Sulfates are a common ingredient in lots of cosmetic and cleaning products, including your shampoo and conditioner. While some studies have linked sulfates to cell damage, sulfates are considered safe in concentrations below 1 percent or when used for short periods of time, according to the Journal of the American College of Toxicology.
Video of the Day
What Are Sulfates?
Sulfates are an additive to cleaning products that causes the foaming action commonly associated with soaps. The most common sulfate is sodium lauryl sulfate (SLS), found in most shampoos and conditioners. Used primarily as a foaming agent, a sulfate combines with water to emulsify grease, dispersing it into the water so that it can be washed away. Sulfates also act as a surfactant, a substance that reduces the surface tension of water, helping your shampoo loosen the grease and sebum from your hair and scalp. A shampoo that contains sulfates typically has a concentration of around 15 percent.
Sulfates and Skin Damage
SLS is a "low hazard," according to the Environmental Working Group's Skin Deep Cosmetics Database, and has been linked to organ toxicity, skin irritation and ecotoxicology (harm to the environment or a specific ecosystem). However, sulfates are considered to be safe in small quantities by the Food and Drug Administration and the Cosmetic Ingredient Review. In a series of tests conducted by the American College of Toxicology, concentrations below 1 percent, or higher concentrations intended for discontinuous usage, were found to pose no significant health risk to humans; in higher concentrations, sulfates did cause cellular damage. At a concentration of 15 percent with prolonged exposure, harmful effects on laboratory rats included skin irritation, depression, labored breathing, diarrhea and even death. The studies noted that damage increased in higher concentrations but was limited in products designed for discontinuous use, such as shampoos.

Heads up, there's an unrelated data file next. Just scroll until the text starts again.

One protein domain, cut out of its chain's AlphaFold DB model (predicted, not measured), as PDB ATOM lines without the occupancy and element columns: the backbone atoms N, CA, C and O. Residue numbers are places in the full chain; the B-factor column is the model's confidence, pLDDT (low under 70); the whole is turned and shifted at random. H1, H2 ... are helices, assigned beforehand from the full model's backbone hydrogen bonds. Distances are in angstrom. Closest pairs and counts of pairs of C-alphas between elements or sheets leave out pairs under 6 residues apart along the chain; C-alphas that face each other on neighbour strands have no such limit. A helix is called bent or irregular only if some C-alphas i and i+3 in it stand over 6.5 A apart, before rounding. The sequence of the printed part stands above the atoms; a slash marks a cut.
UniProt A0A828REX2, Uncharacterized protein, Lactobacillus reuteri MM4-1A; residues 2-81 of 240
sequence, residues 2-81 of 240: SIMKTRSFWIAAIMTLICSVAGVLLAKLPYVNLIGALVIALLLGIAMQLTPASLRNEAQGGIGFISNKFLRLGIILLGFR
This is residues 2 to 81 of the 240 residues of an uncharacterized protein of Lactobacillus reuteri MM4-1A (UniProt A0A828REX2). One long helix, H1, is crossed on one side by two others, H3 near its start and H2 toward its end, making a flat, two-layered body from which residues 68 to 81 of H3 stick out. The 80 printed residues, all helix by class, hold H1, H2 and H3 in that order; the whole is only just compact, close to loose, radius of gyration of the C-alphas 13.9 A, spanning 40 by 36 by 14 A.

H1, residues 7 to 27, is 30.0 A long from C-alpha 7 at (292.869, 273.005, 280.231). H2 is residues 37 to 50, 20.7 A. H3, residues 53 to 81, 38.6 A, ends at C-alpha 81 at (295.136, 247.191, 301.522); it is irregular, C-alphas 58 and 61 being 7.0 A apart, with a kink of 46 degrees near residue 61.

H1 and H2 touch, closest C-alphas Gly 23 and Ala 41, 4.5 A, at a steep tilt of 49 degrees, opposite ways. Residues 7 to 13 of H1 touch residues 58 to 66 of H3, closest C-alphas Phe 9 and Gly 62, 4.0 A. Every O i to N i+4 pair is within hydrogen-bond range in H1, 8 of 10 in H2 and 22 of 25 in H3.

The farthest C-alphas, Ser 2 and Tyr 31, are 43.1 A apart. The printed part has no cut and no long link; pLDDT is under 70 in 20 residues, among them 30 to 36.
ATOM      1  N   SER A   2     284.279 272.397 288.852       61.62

Sulfates and Cancer Risk
Sulfates have been rumored to be carcinogenic, but this myth is unfounded. In the 1970s, some shampoos used a different compound, ethanolamine lauryl sulfate, which did contain cancer-causing nitrosamines. Today, these compounds are banned from cosmetic products and no longer constitute a threat in your shampoo bottle. The sodium lauryl sulfates in your shampoo have no carcinogenic properties, according to the American College of Toxicology and the Cosmetic Ingredient Review expert panel, which revisited the compound in a safety assessment conducted in 2002.
If you have particularly sensitive skin, sulfates may increase your sensitivity, causing irritation. "Though sulfate-based shampoos do effectively clean the hair, they can also strip the hair of essential oils as well as irritate the skin," cosmetic chemist and BeautyStat founder of Ron Robinson told Glamour. If you dye your hair, sulfate-free shampoos can also help maintain your color, which can be stripped by the detergent in a shampoo that contains sulfates. Sulfate-free shampoos don't foam and lather like a traditional shampoo, an aesthetic difference that accounts for the widespread use of sulfates in cleaning products. Rest assured, however, that despite the reduced lather, your sulfate-free shampoo is still doing its job.